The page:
What I intend to consider in this brief essay is a tragedy that occurs when the very thing that elevates and ennobles us––art––becomes the means of our degradation. I would like to ask the question whether it is possible for us, by this very means, to become in a way lower than the beasts when our capacity for image, story, and song is abused. And then I would like to propose the putting of the thing right, the restoring of the artistic capacity to its proper purpose, which is the dignification of human beings.


It has been my observation that much of modern literature (which includes art, music, modern poetry and fiction, film, and the television industry) rather than imaginatively considering what elevates us above the beasts, fixates on what we have in common with the beasts––namely, sex, food, and territorial domination. Choose any recently produced television comedy and watch for any plot or joke which does not have to do with sexuality or greed. Popular entertainment is not significantly different in content from elite art in the modern world, though the mode of expression may vary. The focus of much modern poetry is the ordinary, if not the straightforwardly base (e.g., Guy Longchamps’ O Luxury).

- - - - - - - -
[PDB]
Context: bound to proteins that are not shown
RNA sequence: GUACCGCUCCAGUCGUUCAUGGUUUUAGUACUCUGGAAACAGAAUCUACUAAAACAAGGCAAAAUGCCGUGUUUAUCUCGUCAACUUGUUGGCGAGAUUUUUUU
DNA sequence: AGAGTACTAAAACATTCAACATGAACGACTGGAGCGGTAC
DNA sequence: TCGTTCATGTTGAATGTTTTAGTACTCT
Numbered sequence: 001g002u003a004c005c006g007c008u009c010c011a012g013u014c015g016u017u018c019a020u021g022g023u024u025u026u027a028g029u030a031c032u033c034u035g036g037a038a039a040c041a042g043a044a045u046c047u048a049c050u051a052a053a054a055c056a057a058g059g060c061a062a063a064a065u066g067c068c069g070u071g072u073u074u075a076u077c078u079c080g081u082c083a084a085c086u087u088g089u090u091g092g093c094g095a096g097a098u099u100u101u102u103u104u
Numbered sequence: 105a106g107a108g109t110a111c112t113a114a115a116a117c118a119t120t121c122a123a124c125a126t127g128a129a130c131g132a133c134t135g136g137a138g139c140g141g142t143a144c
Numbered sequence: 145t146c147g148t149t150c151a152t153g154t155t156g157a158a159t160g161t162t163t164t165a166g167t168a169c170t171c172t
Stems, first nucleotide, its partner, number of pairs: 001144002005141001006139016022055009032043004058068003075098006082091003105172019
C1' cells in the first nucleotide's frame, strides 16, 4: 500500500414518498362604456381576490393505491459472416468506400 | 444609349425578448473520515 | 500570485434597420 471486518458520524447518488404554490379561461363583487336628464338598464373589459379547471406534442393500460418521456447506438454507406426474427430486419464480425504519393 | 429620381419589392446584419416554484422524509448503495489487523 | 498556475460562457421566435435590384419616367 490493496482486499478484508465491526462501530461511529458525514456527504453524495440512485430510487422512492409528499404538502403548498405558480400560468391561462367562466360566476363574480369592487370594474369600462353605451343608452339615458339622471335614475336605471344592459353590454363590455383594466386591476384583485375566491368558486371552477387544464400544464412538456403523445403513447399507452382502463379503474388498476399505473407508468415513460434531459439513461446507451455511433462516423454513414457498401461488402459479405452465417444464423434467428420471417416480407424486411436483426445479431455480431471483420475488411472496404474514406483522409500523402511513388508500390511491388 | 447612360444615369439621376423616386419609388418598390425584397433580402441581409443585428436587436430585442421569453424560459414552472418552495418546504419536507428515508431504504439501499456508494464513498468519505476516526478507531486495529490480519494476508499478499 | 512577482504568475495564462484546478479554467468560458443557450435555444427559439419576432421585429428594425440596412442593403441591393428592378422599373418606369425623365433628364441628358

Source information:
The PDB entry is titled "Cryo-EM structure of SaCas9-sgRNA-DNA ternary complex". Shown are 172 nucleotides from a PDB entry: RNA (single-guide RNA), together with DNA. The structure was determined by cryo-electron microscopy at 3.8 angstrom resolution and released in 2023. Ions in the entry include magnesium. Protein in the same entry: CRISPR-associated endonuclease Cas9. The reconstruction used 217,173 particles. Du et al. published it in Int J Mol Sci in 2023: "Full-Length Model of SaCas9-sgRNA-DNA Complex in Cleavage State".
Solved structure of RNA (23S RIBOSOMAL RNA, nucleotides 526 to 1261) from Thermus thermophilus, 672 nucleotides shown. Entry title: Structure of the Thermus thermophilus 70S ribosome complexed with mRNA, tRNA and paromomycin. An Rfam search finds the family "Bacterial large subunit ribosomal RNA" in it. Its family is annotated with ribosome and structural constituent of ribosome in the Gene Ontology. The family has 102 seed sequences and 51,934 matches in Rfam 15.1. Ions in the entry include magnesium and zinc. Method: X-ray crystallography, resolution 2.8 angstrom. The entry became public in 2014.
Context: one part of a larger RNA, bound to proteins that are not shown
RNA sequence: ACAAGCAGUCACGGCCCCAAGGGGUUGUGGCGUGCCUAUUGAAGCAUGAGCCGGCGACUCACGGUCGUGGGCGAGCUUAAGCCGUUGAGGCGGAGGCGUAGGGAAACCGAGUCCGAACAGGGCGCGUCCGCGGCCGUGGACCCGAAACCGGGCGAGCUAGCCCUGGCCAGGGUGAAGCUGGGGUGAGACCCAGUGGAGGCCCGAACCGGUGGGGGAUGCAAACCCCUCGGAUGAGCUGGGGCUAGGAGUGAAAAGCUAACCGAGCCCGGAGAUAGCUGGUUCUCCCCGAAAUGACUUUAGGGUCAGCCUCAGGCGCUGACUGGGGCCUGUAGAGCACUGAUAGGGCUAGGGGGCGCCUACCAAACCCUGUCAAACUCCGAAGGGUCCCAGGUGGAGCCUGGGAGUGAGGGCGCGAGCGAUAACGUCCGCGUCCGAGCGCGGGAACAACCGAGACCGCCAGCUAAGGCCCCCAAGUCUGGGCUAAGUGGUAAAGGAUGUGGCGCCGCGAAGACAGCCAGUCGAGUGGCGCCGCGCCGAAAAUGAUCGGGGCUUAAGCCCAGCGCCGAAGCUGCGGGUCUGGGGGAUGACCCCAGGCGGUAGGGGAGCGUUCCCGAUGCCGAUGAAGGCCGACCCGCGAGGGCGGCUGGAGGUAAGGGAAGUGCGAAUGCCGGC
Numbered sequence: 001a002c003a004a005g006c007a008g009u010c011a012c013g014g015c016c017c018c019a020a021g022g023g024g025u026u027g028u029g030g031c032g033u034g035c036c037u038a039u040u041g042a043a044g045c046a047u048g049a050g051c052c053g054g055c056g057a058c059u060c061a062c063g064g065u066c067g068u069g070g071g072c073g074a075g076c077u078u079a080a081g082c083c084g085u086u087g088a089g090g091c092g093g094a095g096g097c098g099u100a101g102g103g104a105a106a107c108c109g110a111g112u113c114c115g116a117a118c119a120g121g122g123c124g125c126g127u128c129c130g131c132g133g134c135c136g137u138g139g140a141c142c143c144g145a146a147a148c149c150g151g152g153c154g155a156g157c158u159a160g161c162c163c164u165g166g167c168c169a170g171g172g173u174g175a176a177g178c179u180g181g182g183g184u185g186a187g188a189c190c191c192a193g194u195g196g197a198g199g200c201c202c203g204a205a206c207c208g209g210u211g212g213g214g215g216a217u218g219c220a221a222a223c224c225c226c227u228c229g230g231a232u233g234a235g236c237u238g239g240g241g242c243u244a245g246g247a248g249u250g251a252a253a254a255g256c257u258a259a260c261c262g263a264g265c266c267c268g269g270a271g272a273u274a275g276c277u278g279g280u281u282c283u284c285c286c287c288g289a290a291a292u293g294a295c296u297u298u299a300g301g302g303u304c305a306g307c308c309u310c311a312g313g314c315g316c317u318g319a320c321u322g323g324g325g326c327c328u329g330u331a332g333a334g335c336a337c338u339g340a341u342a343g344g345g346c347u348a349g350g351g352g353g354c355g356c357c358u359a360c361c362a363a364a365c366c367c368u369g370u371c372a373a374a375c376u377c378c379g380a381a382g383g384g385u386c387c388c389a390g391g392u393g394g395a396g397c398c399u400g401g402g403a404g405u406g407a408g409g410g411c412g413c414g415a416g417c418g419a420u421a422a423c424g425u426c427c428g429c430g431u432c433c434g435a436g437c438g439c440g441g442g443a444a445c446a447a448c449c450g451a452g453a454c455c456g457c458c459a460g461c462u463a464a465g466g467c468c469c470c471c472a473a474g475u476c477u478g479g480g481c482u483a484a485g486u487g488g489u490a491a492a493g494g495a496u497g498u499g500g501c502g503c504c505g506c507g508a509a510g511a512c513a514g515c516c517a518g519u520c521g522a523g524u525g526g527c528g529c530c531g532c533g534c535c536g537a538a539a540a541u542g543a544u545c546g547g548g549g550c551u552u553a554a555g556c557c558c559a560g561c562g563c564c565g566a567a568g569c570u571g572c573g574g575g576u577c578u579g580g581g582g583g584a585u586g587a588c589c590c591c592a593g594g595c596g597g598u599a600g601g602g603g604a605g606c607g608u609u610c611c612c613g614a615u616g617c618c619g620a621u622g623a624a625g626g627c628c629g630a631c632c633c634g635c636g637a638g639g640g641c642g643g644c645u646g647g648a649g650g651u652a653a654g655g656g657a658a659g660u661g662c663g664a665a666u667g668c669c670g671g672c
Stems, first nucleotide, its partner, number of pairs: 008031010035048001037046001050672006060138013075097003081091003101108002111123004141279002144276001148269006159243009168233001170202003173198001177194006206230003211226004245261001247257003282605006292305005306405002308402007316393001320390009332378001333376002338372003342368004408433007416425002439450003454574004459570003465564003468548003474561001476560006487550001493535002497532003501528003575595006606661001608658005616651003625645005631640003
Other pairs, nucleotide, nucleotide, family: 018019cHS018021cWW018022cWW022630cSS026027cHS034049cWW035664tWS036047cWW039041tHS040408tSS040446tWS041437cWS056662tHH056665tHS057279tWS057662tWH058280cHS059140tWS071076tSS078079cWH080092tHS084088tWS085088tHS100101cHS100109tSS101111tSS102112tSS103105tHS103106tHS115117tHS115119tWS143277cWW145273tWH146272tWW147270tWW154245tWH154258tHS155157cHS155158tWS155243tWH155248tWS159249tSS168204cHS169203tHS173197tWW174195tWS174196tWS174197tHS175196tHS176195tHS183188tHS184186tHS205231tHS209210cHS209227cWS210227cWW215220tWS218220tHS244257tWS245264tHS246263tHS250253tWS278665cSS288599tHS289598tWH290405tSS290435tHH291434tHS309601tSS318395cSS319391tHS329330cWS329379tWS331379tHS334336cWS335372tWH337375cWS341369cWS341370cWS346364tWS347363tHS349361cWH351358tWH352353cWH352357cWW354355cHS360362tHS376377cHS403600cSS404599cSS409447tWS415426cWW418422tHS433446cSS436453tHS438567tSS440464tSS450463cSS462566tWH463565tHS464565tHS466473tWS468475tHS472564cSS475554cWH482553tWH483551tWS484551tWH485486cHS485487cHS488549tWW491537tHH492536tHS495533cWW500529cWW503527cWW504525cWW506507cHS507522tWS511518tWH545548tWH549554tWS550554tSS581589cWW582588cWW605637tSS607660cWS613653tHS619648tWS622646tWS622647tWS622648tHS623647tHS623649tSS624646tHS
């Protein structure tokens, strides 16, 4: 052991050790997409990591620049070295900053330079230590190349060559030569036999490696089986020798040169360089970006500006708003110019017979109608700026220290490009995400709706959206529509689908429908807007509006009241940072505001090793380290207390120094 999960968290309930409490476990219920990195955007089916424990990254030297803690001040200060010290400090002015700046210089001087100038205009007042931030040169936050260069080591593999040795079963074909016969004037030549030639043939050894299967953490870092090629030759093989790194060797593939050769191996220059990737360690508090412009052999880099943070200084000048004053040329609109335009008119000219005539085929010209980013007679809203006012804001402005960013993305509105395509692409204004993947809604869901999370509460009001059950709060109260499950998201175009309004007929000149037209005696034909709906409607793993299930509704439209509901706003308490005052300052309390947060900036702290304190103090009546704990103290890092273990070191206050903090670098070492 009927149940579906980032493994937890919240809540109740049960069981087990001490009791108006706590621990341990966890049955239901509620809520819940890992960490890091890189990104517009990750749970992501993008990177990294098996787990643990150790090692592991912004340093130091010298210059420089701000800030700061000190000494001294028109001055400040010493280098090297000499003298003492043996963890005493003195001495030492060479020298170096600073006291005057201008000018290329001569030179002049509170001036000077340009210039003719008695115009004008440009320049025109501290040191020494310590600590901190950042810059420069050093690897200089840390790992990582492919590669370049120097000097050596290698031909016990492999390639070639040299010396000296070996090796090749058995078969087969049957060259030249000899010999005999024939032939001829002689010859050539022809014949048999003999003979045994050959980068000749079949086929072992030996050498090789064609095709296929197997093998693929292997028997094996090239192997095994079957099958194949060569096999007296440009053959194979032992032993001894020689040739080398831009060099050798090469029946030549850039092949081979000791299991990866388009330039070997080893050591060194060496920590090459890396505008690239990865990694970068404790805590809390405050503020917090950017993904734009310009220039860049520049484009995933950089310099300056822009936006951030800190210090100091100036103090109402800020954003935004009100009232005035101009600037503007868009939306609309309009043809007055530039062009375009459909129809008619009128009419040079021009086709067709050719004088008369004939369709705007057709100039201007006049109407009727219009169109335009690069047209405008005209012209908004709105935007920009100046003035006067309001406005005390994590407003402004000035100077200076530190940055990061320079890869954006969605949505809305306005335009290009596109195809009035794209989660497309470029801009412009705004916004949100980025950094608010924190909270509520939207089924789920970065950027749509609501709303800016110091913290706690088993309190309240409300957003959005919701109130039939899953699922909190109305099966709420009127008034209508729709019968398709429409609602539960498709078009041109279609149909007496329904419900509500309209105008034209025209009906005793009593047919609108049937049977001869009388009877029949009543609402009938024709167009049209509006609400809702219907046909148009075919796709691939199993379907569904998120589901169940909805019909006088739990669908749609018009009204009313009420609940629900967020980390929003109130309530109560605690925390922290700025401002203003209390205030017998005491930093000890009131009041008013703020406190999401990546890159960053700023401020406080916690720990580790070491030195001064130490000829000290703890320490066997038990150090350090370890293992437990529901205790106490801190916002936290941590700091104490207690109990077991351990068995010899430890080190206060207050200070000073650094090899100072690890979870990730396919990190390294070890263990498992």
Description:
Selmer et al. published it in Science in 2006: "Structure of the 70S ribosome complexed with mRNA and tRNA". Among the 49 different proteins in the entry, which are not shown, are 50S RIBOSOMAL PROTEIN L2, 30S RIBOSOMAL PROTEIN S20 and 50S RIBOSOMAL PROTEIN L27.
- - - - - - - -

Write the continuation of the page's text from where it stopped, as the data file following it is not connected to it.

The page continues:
This is a marked departure from tradition. The aesthetic philosopher Roger Scruton claims that ‘Art once made a cult of beauty. Now we have a cult of ugliness instead.’ Human art has forever been used, as I have said, as a means of transcendence. The subjects considered by our most honoured artists, poets, and musicians have been love, virtue, valour, noble suffering, the defeat of evil, and redemption. By means of the beautiful portrayal and elevated contemplation of these ideals in art, we are meant to grow spiritually and become equipped to improve the world around us. We find consolation in our pain, escape from the drudgery of the daily mundane, and faith in a world greater and more perfect than the world we experience in our flesh.